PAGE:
Since the final state of the system depends upon the intermediate values of its trajectory through parameter space, the system can not be represented by a conservative potential function as can, for example, the inverse square law of the gravitational force. This latter is an example of a holonomic system: path integrals in the system depend only upon the initial and final states of the system (positions in the potential), completely independent of the trajectory of transition between those states. The system is therefore said to be integrable, while the nonholonomic system is said to be nonintegrable. When a path integral is computed in a nonholonomic system, the value represents a deviation within some range of admissible values and this deviation is said to be an anholonomy produced by the specific path under consideration. This term was introduced by Heinrich Hertz in 1894. (reference: Anticipations of Geometric Phase, Michael Berry, Physics Today, December 1990, vol. 43 no. 12 pp. 34-40)
The general character of anholonomic systems is that of implicitly dependent parameters. If the implicit dependency can be removed, for example by raising the dimension of the space, thereby adding at least one additional parameter, the system is not truly nonholonomic, but is simply incompletely modeled by the lower dimensional space. In contrast, if the system intrinsically can not be represented by independent coordinates (parameters), then it is truly an anholonomic system. Some authors make much of this by creating a distinction between so-called internal and external states of the system, but in truth, all parameters are necessary to characterize the system, be they representative of "internal" or "external" processes, so the distinction is in fact artificial.
Stated more succinctly, there is a very real and irreconcilable difference between physical systems which obey conservation principles and those which do not. In the case of parallel transport on a sphere, the distinction is clear: a Riemannian manifold has a metric fundamentally distinct from that of a Euclidean space. For parallel transport on a sphere, the implicit dependence is intrinsic to the non-euclidean metric. The surface of a sphere is a two dimensional space. By raising the dimension, we can more clearly see the nature of the metric, but it is still fundamentally a two dimensional space with parameters irretrievably entwined in dependency by the Riemannian metric.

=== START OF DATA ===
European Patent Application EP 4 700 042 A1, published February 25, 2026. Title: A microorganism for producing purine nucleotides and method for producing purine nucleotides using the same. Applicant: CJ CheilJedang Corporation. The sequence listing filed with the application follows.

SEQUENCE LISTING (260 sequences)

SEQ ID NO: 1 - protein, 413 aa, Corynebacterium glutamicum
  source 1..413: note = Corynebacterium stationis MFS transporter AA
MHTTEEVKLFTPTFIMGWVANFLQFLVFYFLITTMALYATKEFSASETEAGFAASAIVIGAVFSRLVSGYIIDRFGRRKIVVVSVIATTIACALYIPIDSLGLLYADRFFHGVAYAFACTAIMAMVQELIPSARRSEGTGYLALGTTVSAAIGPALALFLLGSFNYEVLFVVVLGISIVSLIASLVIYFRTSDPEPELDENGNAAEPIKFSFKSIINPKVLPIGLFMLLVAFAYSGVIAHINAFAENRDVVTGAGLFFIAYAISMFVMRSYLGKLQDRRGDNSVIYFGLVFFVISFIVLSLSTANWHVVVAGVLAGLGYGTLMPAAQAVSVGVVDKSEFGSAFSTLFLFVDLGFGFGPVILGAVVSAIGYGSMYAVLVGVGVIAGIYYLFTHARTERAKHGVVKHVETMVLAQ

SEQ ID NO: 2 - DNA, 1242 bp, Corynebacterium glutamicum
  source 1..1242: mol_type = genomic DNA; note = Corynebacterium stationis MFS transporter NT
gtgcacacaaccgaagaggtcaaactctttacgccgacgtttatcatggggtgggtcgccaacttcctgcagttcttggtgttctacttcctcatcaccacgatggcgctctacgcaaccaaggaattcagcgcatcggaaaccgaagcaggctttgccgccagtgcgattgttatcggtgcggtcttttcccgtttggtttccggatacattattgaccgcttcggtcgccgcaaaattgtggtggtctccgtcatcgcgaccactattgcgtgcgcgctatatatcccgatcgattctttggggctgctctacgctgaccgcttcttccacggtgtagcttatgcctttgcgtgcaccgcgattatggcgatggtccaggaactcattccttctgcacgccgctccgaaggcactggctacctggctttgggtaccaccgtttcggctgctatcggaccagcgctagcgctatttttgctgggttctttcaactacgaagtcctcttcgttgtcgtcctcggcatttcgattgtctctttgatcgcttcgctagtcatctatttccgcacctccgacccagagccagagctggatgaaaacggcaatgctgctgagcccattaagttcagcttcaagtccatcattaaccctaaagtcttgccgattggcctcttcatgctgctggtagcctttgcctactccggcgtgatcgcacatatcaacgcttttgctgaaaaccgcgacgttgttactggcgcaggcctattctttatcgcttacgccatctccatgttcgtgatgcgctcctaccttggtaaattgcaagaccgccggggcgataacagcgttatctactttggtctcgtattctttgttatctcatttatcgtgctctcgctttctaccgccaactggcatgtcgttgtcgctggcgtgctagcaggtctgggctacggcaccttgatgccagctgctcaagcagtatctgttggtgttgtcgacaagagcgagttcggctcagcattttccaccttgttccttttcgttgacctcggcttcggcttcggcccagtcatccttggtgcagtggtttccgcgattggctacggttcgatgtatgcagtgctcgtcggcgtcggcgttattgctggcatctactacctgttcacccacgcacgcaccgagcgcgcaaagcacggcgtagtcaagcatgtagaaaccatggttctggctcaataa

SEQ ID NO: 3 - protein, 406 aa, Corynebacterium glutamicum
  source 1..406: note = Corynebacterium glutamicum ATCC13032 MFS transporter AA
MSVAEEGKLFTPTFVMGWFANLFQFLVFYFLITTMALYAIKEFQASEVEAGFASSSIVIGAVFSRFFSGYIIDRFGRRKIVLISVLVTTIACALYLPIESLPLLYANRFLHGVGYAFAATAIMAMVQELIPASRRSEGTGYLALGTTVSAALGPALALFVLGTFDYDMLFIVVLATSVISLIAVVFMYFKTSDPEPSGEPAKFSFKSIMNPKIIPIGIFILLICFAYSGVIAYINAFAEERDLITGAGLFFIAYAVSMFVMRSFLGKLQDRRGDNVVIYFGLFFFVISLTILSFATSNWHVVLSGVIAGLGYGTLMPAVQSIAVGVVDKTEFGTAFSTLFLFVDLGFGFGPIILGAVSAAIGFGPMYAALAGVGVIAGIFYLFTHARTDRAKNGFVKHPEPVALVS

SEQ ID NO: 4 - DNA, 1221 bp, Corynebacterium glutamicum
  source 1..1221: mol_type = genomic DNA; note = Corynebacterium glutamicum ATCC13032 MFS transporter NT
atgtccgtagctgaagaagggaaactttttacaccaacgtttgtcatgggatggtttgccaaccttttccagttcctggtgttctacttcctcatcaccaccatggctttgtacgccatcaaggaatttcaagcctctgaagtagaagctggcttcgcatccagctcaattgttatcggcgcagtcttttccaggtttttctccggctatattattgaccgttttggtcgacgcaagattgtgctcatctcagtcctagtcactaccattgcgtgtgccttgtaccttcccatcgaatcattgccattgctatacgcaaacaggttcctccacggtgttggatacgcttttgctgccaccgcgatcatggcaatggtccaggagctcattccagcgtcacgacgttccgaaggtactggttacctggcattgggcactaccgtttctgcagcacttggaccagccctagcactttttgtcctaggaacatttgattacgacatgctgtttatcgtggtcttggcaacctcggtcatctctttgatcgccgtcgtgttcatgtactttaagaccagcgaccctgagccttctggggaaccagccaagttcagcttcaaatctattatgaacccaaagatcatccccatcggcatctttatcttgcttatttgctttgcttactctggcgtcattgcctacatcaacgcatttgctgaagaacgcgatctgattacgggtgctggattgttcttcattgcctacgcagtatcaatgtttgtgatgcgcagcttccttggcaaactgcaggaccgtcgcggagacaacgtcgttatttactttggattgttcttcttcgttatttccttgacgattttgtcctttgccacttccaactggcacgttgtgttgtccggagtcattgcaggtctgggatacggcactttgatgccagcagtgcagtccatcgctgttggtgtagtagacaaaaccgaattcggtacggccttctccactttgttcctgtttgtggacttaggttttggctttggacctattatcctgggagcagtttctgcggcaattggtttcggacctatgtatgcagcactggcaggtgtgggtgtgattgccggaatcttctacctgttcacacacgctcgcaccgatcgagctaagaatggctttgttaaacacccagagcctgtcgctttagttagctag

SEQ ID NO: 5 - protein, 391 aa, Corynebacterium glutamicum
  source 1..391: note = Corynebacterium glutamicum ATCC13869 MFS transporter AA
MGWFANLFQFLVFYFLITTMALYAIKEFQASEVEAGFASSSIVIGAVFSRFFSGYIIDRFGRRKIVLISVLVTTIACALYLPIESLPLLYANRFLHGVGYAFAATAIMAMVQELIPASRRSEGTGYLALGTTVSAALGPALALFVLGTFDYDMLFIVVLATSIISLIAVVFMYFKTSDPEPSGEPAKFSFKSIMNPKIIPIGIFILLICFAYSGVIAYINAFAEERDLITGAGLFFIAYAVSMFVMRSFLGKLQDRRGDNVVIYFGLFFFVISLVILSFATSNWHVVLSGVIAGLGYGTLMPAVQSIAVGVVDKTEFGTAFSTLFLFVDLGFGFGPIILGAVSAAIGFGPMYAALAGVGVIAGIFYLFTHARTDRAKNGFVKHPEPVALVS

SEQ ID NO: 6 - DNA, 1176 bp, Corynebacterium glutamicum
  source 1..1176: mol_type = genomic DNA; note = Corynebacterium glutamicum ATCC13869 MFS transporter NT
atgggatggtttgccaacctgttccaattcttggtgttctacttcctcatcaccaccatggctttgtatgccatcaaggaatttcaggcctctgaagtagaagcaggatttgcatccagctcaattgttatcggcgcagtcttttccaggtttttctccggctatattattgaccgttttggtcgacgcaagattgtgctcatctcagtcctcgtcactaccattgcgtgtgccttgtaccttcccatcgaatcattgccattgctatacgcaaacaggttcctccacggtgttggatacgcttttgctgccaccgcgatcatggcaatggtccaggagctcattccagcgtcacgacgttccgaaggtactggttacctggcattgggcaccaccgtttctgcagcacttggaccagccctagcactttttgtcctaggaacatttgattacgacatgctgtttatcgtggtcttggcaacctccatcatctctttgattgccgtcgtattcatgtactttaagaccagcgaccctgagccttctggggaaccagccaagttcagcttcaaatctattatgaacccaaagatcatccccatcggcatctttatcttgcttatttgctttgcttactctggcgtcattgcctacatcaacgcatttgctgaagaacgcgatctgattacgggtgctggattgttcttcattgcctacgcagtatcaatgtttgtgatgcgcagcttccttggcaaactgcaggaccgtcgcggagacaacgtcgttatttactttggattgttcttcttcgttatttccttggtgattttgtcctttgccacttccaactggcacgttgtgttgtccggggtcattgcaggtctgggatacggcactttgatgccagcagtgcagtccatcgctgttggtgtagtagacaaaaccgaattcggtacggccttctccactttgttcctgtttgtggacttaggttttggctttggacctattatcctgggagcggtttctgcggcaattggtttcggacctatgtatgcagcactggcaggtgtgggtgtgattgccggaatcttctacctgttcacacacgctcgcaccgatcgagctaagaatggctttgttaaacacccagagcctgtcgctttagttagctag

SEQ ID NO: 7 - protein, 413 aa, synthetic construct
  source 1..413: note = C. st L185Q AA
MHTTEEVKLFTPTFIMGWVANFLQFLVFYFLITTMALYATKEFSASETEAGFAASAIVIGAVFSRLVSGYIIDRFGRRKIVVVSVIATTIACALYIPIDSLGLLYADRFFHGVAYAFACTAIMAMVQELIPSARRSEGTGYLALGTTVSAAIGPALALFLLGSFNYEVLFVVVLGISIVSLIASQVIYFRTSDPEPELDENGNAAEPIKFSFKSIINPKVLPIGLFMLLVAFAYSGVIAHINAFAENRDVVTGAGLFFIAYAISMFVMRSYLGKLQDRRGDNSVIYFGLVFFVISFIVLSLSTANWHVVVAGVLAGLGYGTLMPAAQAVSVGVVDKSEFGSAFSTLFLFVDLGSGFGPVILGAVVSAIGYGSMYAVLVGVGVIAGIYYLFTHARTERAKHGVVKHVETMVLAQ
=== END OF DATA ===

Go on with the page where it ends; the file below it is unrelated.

Motion along the line of latitude is parameterized by the passage of time, and as is well known, the Foucault pendulum's plane of oscillation appears to rotate about the local vertical axis as time passes. The angle of rotation of this plane at a time t with respect to the initial orientation is the anholonomy of the system. The anholonomy induced by a complete circuit of latitude is proportional to the solid angle subtended by that circle of latitude. The path need not be constrained to latitude circles. For example, the pendulum might be mounted in an airplane. The anholonomy will still be proportional to the solid angle subtended by the path, which may now be quite irregular. The Foucault pendulum is a physical example of parallel transport.
The sphere may now be rolled along any continuous closed path in the z=0 plane, not necessarily a simply connected path, in such a way that it neither slips nor twists, so that C returns to x=0, y=0, z=1. In general, point B will no longer coincide with the origin, and point R will no longer extend along the positive x axis. In fact, by selection of a suitable path, the sphere may be re-oriented relative the initial orientation to any possible orientation of the sphere with C located at x=0, y=0, z=1. (reference: The Nonholonomy of the Rolling Sphere, Brody Dylan Johnson, The American Mathematical Monthly, June-July 2007, vol. 114, pp. 500-508) The system is therefore nonholonomic. The anholonomy may be represented by the doubly unique quaternion (q and -q) which when applied to the points representing the sphere, carries points B and R to their new positions.
Take a length of optical fiber, say three meters, and lay it out in an absolutely straight line. When a vertically polarized beam is introduced at one end, it will emerge from the other end, still polarized in the vertical direction. Mark the top of the fiber with a stripe, corresponding with the orientation of the vertical polarization.
Now, coil the fiber tightly around a cylinder ten centimeters in diameter. The path of the fiber now describes a helix which, like the circle, has constant curvature. The helix also has the interesting property of having constant torsion. As such the result is a gradual rotation of the fiber about the fiber's axis as the fiber's centerline progresses along the helix. Correspondingly, the stripe will also twist about the axis of the helix.
When linearly polarized light is again introduced at one end, with the orientation of the polarization aligned with the stripe, it will, in general, emerge as linear polarized light aligned not with the stripe, but at some fixed angle to the stripe, dependent upon the length of the fiber, and the pitch and radius of the helix. This system is also nonholonomic, for we can easily coil the fiber down in a second helix and align the ends, returning the light to its point of origin. The anholonomy is therefore represented by the deviation of the angle of polarization with each circuit of the fiber. By suitable adjustment of the parameters, it is clear that any possible angular state can be produced.
For virtual displacements only, the differential form of the constraint is